DuPont’ dismantles research teams that have provided a century of competitive advantage. Apple borrows billions to buy billions in shares that it can issue itself. Here in Australia, a major supermarket tells their suppliers that from now on they'll get paid in 60 days instead of 30.
What makes this behavior right or wrong?
Milton Friedman thought ethics. Read his infamous essay " The Social Responsibility of Business is to Increase Profits" and it becomes clear that, for all the "unethical" conduct it has inspired, the vile maxim is principally about doing the right thing. Anything else, including corporate social responsibility, was subversive and wrong because it was unethical.
In fact, the ethical foundations of capitalism can be traced all the way to Adam Smith and beyond. But Smith's was a very different kind of ethics. Whereas Friedman based his ethics in obligation, the invisible hand was, and still is, guided by virtue. One is based in duty, the other in self interest.
When we question corporate behavior, it's worth remembering that ethics is at the core of a commercial society, and that corporate governance is fundamentally about how company directors tell right from wrong.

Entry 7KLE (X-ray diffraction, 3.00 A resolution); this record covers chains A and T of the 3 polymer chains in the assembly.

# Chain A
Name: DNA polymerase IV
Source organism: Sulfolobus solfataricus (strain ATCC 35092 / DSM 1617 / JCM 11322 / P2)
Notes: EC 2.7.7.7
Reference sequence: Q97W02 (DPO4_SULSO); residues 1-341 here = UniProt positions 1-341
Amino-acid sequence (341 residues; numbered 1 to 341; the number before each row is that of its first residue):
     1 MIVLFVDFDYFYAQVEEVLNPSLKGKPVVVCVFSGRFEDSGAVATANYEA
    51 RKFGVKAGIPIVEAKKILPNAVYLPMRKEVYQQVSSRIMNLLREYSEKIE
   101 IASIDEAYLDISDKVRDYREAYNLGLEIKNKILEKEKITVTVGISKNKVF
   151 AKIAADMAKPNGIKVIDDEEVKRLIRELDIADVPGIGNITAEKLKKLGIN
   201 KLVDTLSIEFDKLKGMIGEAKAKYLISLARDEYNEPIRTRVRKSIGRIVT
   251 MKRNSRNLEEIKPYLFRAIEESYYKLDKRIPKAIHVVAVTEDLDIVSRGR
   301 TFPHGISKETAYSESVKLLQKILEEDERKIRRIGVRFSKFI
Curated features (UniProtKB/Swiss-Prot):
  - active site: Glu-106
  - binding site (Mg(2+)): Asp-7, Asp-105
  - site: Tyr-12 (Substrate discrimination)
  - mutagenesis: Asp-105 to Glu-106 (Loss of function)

At this year's annual conference for the Association for Professional and Applied Ethics (AAPAE) I presented "Duty vs Virtue: The Ethical Dilemma Confronting Corporate Governance". With the benefit of the generous feedback from those in attendance, here are my slides:
In the months to follow I'll write more about Australian virtue ethics and how Australia can become a safe haven for corporations at risk of financialisation. In the meantime, if you're interested in learning more contact us.
To learn more about the AAPAE click here.